Vern Davis: Horses and bikes, bikes and horses
Over the past few years that I have been writing this column for the newspapers in Morton County, I thought I had covered about all of the topics four or five times over, but I have a new one for the people of the area.
You are probably thinking: repair of the Missouri River facilities – but no, it is one that has arisen in the last couple years. Hold on to your hat… it is horses; horses and the Harmon Lake Area.
A couple years ago, the local mountain biking club got together and approached the Morton County Water Board about building a bike and hiking trail around the new lake, which is Harmon Lake. The water board at the time said they could not afford to do it. The Biking Club said in essence: “Let us worry about that.”
So the biking club applied for and received a grant of over $100,000 for the trail, which was built over a two-year span. To anyone who is a bicycle rider, it is a first class facility and one which challenges even a very good bike rider.
What’s this have to do with horses? Well, it seems from day one the horse riders have thought they have a huge stake in the trail and have been riding it as well. The hooves of the horses leave deep indentations on the trail which catch rain and runoff water, and very quickly start the process of erosion. When asked to stay off the trail, several of the horse riders have become very indignant and made it known that they had part ownership because they believe they have that right.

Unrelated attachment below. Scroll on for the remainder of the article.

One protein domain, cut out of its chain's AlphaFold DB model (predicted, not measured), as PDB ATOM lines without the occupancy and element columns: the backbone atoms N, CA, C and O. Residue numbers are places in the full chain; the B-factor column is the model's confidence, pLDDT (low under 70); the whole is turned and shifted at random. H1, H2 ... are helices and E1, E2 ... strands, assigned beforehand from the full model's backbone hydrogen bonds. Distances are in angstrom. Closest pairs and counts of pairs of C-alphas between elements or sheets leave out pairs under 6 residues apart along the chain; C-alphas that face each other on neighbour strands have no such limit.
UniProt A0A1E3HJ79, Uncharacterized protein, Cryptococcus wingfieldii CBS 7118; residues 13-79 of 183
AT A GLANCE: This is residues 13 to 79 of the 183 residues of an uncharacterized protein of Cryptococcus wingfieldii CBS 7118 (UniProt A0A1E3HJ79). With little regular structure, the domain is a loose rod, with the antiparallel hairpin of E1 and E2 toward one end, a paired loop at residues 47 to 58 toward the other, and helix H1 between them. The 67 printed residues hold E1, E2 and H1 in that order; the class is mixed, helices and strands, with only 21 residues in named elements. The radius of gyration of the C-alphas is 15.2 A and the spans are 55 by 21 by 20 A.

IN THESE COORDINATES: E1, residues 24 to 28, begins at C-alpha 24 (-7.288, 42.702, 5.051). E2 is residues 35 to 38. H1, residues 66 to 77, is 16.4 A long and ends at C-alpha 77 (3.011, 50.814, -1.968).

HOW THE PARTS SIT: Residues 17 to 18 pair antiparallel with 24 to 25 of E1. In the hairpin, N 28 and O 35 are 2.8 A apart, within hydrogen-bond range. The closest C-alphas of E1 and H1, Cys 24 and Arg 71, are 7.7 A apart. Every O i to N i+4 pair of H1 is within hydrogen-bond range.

Trail signs asking the horse riders to stay off have been removed- nuts and bolts taken off the posts and signs thrown around; pushing and pulling the whole sign out and tossing it. I have been told by a couple horse riders, “We would never do that.” Well, it has been done and not just once. We are wondering who?
At last week’s Morton County Water Board meeting it was decided to ban horses from the Harmon Lake area until a mutual understanding can be reached by all. So, the gyst of this whole dilemma is this: Are the horse people willing to search for funding and develop a facility for the enjoyment of riding, or are you just going to sit back, complain, and do nothing? There are roughly 1,000 acres in the Harmon Lake Park. Surely there must be some sources of funding they can apply for to hasten the development of a facility as the bike people have done.
Maybe this column sounds skewed to the bike riders, but in my mind, it isn’t. I do not participate in either activity, never have, but please consider this: there is room for all at this big, beautiful facility and it is just time for the equestrian people to step up to the plate just as the bike people have.
See you next month – unless someone comes after me!